• It became popular in Caribbean (leaders like Forbes Burnham and Eric Williams saw chance for self-respect) – success in cricket meant racial equality and political progress

  • West Indies won 1st Test series in 1950 and celebrated it as national achievement of whites at par with Englishmen but had two ironies – West Indies team was captained by white player & it represented many dominions (self-governing areas) which later became independent countries. 1st black captain of West Indies in 1960 was Frank Worrell

  • After 1932 – national team was given right to represent India in test match

Cricket, Race & Religion

  • Cricket was 1st played in 1721 by English sailors in Cambay

  • 1792 – 1st cricket club established in Calcutta

  • Cricket came as escape from the strangeness and discomfort of stay in India

  • Indians started playing cricket mainly from small community of Zoroastrians, the Parsis (1st Indian Community to westernize due to closeness of trade)

  • 1st Indian cricket club was Oriental Cricket Club in Bombay in 1848

  • Parsi clubs were funded and sponsored by Tatas and Wadias

  • Rivalry between the Parsis and racist Bombay Gymkhana had a happy ending for these pioneers of Indian cricket. Parsi team beat the Bombay Gymkhana at cricket in 1889, just four years after the foundation of INC in 1885 (Dadabhai Naoroji)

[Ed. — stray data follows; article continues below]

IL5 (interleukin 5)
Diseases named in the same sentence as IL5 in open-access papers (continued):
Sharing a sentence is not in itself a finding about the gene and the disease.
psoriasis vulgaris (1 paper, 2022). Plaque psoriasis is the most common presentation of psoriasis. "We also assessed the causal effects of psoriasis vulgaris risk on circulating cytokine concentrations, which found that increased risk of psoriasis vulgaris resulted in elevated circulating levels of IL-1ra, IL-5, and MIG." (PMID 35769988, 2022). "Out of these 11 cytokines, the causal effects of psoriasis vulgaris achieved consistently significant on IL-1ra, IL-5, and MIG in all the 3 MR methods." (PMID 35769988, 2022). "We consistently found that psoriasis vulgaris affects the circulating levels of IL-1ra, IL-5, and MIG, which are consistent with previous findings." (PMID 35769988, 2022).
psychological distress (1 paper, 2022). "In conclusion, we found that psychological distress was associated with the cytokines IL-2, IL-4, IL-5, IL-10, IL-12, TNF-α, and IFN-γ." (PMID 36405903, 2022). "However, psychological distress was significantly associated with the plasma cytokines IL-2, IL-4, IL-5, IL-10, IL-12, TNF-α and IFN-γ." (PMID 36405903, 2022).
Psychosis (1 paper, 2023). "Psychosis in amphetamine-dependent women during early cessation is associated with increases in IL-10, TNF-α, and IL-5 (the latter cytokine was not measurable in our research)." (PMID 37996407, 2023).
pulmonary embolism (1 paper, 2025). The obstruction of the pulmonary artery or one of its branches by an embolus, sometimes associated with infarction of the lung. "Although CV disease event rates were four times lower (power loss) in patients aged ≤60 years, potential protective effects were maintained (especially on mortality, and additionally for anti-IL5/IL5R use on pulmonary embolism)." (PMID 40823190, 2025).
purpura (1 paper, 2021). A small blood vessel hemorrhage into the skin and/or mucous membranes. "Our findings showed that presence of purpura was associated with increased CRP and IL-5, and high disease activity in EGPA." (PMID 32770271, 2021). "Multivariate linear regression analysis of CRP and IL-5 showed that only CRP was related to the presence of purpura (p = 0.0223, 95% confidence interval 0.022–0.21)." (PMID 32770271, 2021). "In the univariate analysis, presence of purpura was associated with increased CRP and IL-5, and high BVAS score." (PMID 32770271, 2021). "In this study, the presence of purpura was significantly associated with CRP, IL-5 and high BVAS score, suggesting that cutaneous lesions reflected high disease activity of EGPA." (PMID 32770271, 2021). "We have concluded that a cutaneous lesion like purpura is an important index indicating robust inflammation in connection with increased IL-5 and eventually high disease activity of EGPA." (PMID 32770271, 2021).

• By 1890s fund raising for Hindu and Islam Gymkhana. Colonial officials regarded religious communities as separate nationalities.

  • Quadrangular played by four teams: the Europeans, the Parsis, the Hindus and the Muslims.

  • Later became Pentangular when a fifth team was added, namely, the Rest, which comprised all the communities left over, such as the Indian Christians (Vijay Hazare, a Christian, played for the Rest).

  • Distinguished editor of newspaper the Bombay Chronicle, S.A. Brelvi, famous radio commentator A.F.S. Talyarkhan and Mahatma Gandhi condemned the Pentangular as a communally divisive competition that was out of place in a time when nationalists were trying to unite India’s diverse population.

  • Rival first class tournament on regional lines, National Cricket Championship (later Ranji Trophy) was established

  • Palwankar Baloo, Dalit from Poona – greatest Indian slow bowler; he played for Hindus in Quadrangular but was never made captain. His younger brother Vithal became a captain of Hindus in 1923

Modern Transformations

  • Cricket is dominated by tests and one day internationals

  • C.K.Nayudu – outstanding Indian batsman of his time, played 1st test matches against England in 1932 – he became India’s 1st Test Captain

  • India entered Test Cricket in 1932

  • 1st test was played b/w England and Australia when Australia was a white settler colony

  • Regulation of international cricket remained the business of the Imperial Cricket Conference ICC.